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(Mis)Understandings about Communication Post-Concussion: Qualitative Collective Case Study Investigating Perspectives of Youth and Their Families

The language used in the description reflects the language of the session.

Authors:

Jessica A Harasym, PhD Candidate, Rehabilitation Science, MSLP, R.SLP, S-LP(C), Faculty of Rehabilitation Medicine, University of Alberta; Shanon E Phelan, PhD, OT Reg (NS), Faculty of Health, Dalhousie University; Douglas P Gross, PhD, PT, Faculty of Rehabilitation Medicine, University of Alberta.

Concussions are a significant health concern for Canadian youth. With perspectives and needs distinct from children and adults, youth are underrepresented in concussion research. Youth is a critical phase of social-emotional and cognitive development. A concussion can reshape a youth's social roles, family dynamics and academic performance, especially when changes occur in talking, thinking, reading, writing, or relating to others. This poster presentation addresses existing research gaps through in-depth exploration of the experience of living with post-concussion communication difficulties from the youth perspective. We explore the intersections of communication, concussion recovery and well-being while centering youth's voices in the research.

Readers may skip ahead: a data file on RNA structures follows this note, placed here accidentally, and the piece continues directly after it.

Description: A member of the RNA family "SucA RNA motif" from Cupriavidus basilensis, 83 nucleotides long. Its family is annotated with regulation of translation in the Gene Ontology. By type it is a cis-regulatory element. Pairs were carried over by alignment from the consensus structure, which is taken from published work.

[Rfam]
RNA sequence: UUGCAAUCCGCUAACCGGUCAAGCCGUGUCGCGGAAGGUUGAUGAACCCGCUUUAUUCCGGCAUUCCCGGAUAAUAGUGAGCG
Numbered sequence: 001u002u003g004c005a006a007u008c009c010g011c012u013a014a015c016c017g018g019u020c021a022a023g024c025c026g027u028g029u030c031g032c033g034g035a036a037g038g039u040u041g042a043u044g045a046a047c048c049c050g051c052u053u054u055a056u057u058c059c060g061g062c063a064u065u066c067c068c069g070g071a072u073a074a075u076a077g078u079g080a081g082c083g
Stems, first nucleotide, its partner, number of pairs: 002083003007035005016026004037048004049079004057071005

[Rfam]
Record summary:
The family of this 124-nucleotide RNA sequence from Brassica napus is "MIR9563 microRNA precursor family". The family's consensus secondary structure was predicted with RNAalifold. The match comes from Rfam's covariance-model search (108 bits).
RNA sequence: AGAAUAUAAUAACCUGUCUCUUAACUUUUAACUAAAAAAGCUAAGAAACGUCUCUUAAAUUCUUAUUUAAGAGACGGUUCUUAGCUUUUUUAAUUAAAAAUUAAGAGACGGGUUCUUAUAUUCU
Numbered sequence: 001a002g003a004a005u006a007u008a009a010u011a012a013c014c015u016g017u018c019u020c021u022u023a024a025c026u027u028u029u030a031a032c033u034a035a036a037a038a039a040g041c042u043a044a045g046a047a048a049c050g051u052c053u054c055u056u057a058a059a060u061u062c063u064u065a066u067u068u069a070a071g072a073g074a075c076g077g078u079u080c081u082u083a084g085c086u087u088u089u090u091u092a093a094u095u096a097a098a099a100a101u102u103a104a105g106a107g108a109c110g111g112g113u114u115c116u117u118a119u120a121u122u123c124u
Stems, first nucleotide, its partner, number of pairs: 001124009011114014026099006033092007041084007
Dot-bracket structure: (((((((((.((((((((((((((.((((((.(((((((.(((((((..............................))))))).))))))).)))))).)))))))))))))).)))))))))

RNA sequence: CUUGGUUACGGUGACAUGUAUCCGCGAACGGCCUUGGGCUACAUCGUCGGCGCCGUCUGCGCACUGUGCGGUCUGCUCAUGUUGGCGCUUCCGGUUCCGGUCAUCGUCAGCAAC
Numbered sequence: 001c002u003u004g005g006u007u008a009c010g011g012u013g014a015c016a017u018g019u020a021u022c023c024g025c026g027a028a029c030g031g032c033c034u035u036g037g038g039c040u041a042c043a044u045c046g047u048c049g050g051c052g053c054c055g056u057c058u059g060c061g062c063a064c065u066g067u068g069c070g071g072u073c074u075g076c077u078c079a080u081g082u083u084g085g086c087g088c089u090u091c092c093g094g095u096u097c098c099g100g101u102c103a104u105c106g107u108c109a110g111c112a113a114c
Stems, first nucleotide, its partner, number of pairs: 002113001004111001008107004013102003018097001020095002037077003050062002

Level

Introductory

Intended Audience

Speech-Language Pathologists

Age Group(s)

School Aged (5-17), Adult (18-64)

Poster